Monday mornings are challenging for pastors. Maybe the sermon tanked yesterday, attendance was down, or a key leader quit. Or it may have been a great Sunday, but now another weekend looms only six days away. The hardest part is the flood of criticism, both internal and external, a pastor feels on Monday morning. Many pastors say they want to quit every Monday morning, sadly about 1500 actually do quit every month.
As I think about and pray for all my pastor friends this Monday morning I’m reminded of this amazing quote from Teddy Roosevelt:
It is not the critic who counts; not the man who points out how the strong man stumbles, or where the doer of deeds could have done them better. The credit belongs to the man who is actually in the arena, whose face is marred by dust and sweat and blood; who strives valiantly; who errs, who comes short again and again, because there is no effort without error and shortcoming; but who does actually strive to do the deeds; who knows great enthusiasms, the great devotions; who spends himself in a worthy cause; who at the best knows in the end the triumph of high achievement, and who at the worst, if he fails, at least fails while daring greatly, so that his place shall never be with those cold and timid souls who neither know victory nor defeat.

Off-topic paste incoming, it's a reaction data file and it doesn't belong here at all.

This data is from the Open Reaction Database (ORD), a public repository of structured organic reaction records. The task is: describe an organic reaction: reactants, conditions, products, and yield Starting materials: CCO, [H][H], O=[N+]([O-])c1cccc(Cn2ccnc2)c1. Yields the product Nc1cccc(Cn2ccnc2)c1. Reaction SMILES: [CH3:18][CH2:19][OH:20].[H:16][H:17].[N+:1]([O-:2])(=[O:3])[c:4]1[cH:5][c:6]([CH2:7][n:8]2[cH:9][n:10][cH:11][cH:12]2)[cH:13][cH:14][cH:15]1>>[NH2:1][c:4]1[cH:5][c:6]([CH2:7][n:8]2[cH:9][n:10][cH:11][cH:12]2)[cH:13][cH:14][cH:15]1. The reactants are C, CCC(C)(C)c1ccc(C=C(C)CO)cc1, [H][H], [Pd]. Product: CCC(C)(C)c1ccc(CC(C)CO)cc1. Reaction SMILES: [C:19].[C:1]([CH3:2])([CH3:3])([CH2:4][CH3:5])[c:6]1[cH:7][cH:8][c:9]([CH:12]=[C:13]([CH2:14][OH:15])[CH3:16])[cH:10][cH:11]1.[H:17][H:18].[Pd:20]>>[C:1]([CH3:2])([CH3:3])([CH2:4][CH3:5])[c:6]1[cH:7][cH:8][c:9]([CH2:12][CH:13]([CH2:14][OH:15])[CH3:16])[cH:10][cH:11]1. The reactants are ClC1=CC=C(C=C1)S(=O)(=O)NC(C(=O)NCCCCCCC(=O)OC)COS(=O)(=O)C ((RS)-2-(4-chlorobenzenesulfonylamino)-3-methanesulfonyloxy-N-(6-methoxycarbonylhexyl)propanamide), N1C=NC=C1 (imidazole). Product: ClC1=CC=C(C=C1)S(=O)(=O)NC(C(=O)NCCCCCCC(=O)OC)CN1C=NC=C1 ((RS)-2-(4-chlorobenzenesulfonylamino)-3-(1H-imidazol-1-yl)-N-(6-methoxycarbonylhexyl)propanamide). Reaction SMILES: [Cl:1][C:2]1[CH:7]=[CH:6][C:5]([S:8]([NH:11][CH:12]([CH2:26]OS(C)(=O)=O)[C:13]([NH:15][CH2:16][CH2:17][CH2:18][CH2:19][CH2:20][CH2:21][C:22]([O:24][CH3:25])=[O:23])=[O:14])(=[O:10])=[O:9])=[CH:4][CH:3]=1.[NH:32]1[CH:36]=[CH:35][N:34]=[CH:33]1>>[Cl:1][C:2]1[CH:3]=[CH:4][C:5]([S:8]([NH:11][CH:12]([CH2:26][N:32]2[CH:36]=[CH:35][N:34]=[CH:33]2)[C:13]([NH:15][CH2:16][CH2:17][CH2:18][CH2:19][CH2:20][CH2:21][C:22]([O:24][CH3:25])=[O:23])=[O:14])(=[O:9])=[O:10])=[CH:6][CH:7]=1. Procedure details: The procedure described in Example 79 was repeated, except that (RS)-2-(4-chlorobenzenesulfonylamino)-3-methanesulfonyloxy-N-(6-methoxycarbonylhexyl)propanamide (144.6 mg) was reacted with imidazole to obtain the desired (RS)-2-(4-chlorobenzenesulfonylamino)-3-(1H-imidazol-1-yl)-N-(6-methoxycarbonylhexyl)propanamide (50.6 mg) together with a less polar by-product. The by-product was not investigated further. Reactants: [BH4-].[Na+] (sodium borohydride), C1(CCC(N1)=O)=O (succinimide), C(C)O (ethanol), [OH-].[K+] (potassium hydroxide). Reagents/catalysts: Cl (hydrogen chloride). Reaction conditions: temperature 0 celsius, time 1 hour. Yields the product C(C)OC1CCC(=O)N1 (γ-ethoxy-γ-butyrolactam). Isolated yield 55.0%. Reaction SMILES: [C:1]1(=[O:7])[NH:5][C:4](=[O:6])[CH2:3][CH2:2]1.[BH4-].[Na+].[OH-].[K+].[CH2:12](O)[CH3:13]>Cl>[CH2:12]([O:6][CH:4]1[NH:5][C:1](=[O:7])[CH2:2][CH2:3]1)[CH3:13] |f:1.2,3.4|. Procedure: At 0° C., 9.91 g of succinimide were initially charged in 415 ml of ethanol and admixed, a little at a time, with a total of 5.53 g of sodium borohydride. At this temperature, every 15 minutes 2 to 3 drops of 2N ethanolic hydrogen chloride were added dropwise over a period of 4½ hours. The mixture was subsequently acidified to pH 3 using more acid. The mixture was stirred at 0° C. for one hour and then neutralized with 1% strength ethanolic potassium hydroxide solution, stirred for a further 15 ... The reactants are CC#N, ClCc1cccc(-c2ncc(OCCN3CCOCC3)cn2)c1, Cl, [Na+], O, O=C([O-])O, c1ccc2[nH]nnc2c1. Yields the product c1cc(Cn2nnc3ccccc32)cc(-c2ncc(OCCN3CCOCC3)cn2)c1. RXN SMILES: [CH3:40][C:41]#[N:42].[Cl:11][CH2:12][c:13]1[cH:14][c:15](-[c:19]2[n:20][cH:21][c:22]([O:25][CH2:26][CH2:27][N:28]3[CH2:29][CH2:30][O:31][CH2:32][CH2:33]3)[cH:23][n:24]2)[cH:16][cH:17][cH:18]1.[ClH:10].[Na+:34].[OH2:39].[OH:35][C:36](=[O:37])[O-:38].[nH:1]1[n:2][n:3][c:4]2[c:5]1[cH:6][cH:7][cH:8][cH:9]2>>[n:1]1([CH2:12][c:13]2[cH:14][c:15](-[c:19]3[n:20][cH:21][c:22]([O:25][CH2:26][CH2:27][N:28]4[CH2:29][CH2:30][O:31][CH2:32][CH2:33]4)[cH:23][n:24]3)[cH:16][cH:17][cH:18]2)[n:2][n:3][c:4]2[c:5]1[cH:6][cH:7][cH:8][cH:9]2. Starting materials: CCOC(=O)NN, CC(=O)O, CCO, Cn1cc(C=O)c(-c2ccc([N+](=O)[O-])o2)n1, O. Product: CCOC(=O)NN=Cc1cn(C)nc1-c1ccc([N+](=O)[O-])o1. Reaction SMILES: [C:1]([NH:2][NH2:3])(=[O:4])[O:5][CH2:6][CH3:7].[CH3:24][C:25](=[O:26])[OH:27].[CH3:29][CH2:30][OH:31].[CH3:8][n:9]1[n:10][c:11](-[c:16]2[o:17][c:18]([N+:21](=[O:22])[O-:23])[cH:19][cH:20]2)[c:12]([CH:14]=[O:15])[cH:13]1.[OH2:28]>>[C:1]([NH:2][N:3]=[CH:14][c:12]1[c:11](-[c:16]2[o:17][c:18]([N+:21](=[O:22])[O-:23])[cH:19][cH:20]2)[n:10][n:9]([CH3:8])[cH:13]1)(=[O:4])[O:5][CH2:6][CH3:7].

Here are a couple of takeaways:
- The critic doesn’t count. Regardless if the critic is an elder, a volunteer or the little voice in your head if he isn’t in the arena he doesn’t count. Sure, we all need to get better, but only those engaged in the battle have a voice in the outcome.
- Being in the arena means being knocked down, getting dirty, making mistakes. If you aren’t making mistakes, striking out, coming short you’re not in the game. The only clean jerseys at the final whistle are worn by players on the bench. “…there is no effort without error and shortcoming”
- You may succeed or you may fail, but the biggest loss is to sit in the stands.
Regardless of how your weekend went or how you feel this morning, my prayer for you is the final line of Roosevelt’s quote; if you fail, fail daring greatly. Don’t give in to the critics, don’t let discouragement or fear drive your decisions.
What do you believe? What do you feel in your heart? What decision would you make if you weren’t afraid to fail? Don’t let the fear of striking out, fear of criticism, fear of failure keep you from swinging for the fences.
If the Apostle Paul were in your office right now he’d tell you to ask and imagine and see what happens:
Now to him who is able to do immeasurably more than all we ask or imagine, according to his power that is at work within us, to him be glory in the church and in Christ Jesus throughout all generations, for ever and ever! Amen (Eph 3:20, 21)
If you are a pastor, a church planter, a leader in your church don’t let fear, discouragement or fatigue drive you from the game on Monday. Get up, dust yourself off and get back into the arena.